16 July 2008

Portomarin to Melide

Day 20
6:30 am - 3:00 pm
39.6 km

Ten hours of sleep works wonders, doesn't it? I woke early and arrived at my destination nice and early. Quite a few people in Portomarin left even earlier than I did: like, around 5 am! It was still dark! What were these insane people thinking? Most of them, I assume, were new pilgrims. Since you only have to walk the last hundred kilometers to get the official "compostella" at the end, which certifies your completion of the Camino de Santiago (and assures your entrance to Paradise, I assume), many pilgrims (too many, in my opinion) just do that bit. I even heard that Spanish people get some kind of special dispensation from the government if they do it, or a salary rise or something. So the trail's getting busier as are the albergues. In a few weeks, it could be hard to find a bed. Luckily, I will be done tomorrow afternoon or, more likely, the following morning. The early risers must think they're going to beat the heat. I left at 6:30, couldn't see a thing for the first hour, and it was still quite hot by midmorning. But today, I was on fire. I could tell right away (see yesterday) it was going to be a good day, because when I put on my pack, it felt like I was wearing nothing. Isn't that funny how one day it feels heavy and the next day it doesn't? I took advantage of my good feeling by blitzing past everyone who left with the moon and doing 12 km before 8:30 am, at which point--the highest point before the camino descends to Santiago--I had my morning cafe con leche. Ahhh... From there, the trail is mostly asphalt (love it) and mostly shaded (love it more) until it gets to Melide. I was going to go on past Melide to ensure I arrive in Santiago tomorrow, but then I sat down in one of this city's famous "pulperias" or, and you might have to be me to get excited by this,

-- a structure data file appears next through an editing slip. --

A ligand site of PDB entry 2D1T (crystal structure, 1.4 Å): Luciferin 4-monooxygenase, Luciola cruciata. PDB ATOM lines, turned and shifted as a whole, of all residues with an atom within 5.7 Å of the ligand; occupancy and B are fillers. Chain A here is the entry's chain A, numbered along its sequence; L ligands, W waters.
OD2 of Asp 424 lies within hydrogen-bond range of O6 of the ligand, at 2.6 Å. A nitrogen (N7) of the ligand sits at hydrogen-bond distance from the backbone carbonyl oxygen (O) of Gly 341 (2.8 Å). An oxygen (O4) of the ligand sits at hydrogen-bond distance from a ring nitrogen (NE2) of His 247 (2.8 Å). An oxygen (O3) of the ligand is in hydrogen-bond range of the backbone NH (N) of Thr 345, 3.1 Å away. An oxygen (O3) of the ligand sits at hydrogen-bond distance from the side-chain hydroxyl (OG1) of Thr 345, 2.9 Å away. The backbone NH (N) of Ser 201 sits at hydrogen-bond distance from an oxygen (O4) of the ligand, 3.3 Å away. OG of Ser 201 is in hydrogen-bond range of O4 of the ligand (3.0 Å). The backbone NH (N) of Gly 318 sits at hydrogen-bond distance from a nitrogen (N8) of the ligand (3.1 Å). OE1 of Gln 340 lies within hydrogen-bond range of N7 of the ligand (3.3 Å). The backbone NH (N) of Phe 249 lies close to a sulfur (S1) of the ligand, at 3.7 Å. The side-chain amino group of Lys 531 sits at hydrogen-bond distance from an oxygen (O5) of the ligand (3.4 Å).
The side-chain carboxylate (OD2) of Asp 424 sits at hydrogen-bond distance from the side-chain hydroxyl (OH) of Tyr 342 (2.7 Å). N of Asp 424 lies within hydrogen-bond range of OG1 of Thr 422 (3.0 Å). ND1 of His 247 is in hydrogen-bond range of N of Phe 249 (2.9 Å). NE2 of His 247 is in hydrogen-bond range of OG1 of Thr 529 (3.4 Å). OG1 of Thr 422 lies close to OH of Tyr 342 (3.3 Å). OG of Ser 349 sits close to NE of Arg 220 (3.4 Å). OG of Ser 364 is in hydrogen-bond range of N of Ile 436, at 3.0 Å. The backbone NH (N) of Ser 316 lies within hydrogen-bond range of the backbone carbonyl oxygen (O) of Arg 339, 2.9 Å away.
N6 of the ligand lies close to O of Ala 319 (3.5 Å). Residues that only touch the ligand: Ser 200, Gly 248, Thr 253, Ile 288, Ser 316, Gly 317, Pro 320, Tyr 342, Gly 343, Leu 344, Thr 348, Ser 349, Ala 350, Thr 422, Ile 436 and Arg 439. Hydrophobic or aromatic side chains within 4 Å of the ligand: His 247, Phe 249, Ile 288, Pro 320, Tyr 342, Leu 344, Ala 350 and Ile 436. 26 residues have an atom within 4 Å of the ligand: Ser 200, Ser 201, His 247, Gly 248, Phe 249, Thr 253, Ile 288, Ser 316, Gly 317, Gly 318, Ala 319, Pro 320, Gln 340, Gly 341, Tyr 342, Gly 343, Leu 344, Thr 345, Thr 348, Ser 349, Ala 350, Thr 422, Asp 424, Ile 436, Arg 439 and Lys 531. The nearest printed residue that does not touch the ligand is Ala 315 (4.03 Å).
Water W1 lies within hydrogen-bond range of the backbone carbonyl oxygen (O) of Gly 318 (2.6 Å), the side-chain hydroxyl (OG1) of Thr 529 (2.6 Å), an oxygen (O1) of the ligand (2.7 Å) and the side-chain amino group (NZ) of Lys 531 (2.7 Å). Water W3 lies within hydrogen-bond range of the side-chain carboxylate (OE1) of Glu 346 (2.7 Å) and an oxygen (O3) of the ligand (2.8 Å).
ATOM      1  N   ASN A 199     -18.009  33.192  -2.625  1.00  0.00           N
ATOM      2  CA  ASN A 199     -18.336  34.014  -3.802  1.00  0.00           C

I recall, when I was a child, my father used to bring me to the gourmet food section of the local supermarket and point out the canned octopus, which I then thought so disgusting. Now, the jaws of life couldn't pry me away from


For only €8, I got a large basket of bread and a larger platter of octopus chunks, sauteed in olive oil and sprinkled with some kind of red pepper powder (pulveria?). I learned from the octopus that I'm doing the camino, presumably, to enjoy it--like I enjoyed eating at the pulperia. So intead of forcing another 14 km out of my tired feet and strained shoulders, I put down my backpack in Melide for the night and even met a Japanese woman for a small practice-my-Japanese bonus. Tomorrow, I will probably do another short walk and arrive at Santiago in the late morning on Friday. I have to get two stamps a day in my pilgrim passport now, in order to prove I've walked the last hundred kilometers (and not, for instance, ridden a donkey), stipulated as necessary by, I don't know, the Pope or Jesus or someone. Now, it's time for my cerveza con limòn. I forced myself to wait until the evening, so I wouldn't fall asleep before updating you, my dear readers, on my timely progress. This time, I'm going to have a "grande".

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